Speed is everything… Thatching here became a communal activity, to take advantage of the few fine days, the variable climate allowed. With help from the neighbours, a cottage roof can be thatched and roped down, in a few days at most… Only a few years would pass before it needed a rethatch. But little time would be needed to complete another coating… Professional thatchers were a rarity in this area until quite recently.
Coating Laidhay Croft, in Caithness… With directionally laid rushes.
Firstly get the new material into position… And start pitching up the bundles of rushes…
Then keep pitching up to the thatchers… Who open the bundles and place the thatch into position. No fixing down, and no combing or dressing…
Repeat this process many many times… With two pitchers and two thatchers, the result is a thatched and wired roof, in less than a working week… A time scale, thatchers using the standard method, can only dream of! Photos; courtesy Elizabeth Cameron, Laidhay Croft Museum.
Finished… Directional coatwork; on the Hebrides. The bottom left thatch on the Isle of Skye, consists of a thick covering of cereal straw. The bottom right roof on North Uist, is thinner and of marram grass. Each area having it’s own tradition, as to thickness and material. Directional thatch, has long been used here, along with the random method. Left photo; courtesy late Sid Sadler.
Repairing the ravages of time… On standard thatch.
Ideally the whole roof, of a standard thatch, should wear out at the same rate…. But this is rarely the case. As mentioned, features such as valleys and the thatch under any chimneys will show early signs of distress; due to the extra wear they receive. The main roof will also eventually need repair; in a few places at first and as time passes; over bigger and bigger areas. Here the directional method can help ward off the next rethatching, for a few years at least…
In many ways, repairing a roof is more difficult than recoating; as a decision has to be made, on what to repair and how much to cover. Bearing in mind, a repair with directional thatch lasts around three to five years at most…So for example, if a valley has decayed badly; and the rest of the thatch has say ten years or so life left; then it would be economic to rethatch the valley with standard coatwork. But, if the rest of the roof had only five or less years left, it would be sensible to directionally repair the valley, to last that length of time…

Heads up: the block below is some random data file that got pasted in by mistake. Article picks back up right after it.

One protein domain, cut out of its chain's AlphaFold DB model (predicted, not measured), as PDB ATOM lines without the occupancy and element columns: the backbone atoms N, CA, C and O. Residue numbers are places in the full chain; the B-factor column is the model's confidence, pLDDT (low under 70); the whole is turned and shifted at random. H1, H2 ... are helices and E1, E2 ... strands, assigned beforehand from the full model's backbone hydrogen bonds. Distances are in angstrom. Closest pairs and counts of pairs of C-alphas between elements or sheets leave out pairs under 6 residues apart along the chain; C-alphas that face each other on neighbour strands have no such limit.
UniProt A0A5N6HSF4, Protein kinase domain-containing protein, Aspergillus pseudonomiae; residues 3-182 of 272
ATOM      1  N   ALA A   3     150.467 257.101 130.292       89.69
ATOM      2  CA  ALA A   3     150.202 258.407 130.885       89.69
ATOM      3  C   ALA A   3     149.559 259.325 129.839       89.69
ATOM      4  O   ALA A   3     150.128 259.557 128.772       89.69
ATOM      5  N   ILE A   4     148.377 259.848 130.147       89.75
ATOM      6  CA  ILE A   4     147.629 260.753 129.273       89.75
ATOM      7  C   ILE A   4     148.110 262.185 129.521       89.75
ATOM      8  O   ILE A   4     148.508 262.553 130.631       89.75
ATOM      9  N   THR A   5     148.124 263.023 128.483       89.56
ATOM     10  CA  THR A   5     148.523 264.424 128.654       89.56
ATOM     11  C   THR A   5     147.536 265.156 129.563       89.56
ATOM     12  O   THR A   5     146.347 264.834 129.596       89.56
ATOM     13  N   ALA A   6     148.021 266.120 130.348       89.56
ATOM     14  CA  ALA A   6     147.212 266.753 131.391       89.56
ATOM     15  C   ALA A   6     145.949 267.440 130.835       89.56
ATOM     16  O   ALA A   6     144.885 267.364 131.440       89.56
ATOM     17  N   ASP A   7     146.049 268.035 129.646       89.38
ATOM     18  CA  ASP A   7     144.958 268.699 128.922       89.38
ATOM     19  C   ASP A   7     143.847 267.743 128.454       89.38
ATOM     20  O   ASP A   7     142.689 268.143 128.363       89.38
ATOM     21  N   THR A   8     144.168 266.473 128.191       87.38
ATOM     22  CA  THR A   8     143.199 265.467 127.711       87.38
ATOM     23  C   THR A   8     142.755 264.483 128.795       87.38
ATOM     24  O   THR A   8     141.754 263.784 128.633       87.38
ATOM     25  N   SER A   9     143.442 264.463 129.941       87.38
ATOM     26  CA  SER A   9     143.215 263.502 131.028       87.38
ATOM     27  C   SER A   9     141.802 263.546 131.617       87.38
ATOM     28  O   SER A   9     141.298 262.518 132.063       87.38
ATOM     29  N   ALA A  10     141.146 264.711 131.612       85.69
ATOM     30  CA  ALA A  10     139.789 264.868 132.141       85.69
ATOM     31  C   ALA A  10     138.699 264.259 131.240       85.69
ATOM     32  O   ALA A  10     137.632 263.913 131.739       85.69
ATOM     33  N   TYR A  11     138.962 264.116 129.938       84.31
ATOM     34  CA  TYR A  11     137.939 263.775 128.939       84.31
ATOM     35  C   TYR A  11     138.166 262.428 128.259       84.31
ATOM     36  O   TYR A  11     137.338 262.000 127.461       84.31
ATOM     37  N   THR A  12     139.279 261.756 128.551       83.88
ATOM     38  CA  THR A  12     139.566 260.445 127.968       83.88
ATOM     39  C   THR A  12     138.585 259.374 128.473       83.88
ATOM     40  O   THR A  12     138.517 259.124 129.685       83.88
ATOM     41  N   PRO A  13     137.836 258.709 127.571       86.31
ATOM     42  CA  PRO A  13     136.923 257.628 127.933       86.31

In the past, it was a case of repairing; and then repairing the repairs; before replacing the coatwork… In practice, directional repairs can go on for decades; covering the same area time and again… Today some owners dislike living in a property covered with patches. And would forego those last repairable years of life, in their thatch. However minds are often concentrated, when faced with a choice. A few hundred pounds for repairing their roof; or several thousand for rethatching it.
Patching… No so common, as when these photos were taken. The top, from Poole in Dorset, shows the ultimate repair; over the entire roof… The lower thatch, from Porlock in Somerset, is approaching that state… Anything, to postpone an expensive rethatch.
The basic method of repairing, owes a little to the stobbing method. In that the thatcher lifts up the existing coatwork and fits in a layer of material, some way back inside the roof. Another layer is then fixed above the first, so that it overlaps the lower layer by half. This is continued, until the weak area is covered. The final top layer should fit well up inside some reasonable coatwork, so that rainwater does not penetrate behind the repair.
Helping hand… In the days when repairwork was much more common, a tool known as a Slice, was often used; to push into and lift up the old coatwork. The one illustrated follows just one of many designs.
If large, the repair is done in strips, similar to standard coating. These are then sparred down with liggers, around every 12/18 inches (300/450mm) over the repair… A tidy effect is created, by horizontal liggers being evenly spaced over the work. The spars, being exposed to the elements, should be driven in very much uphill. It is also good working practice to shape the repair, so that it does not have any long straight sides; which may channel rainwater between old and new work. When sparred down tight, the repair should be at least 4 inches (100mm) thick. If combed wheat reed is used in repairing, it is generally used with the butts upwards, in contrast to the standard method… This gives a smoother finish.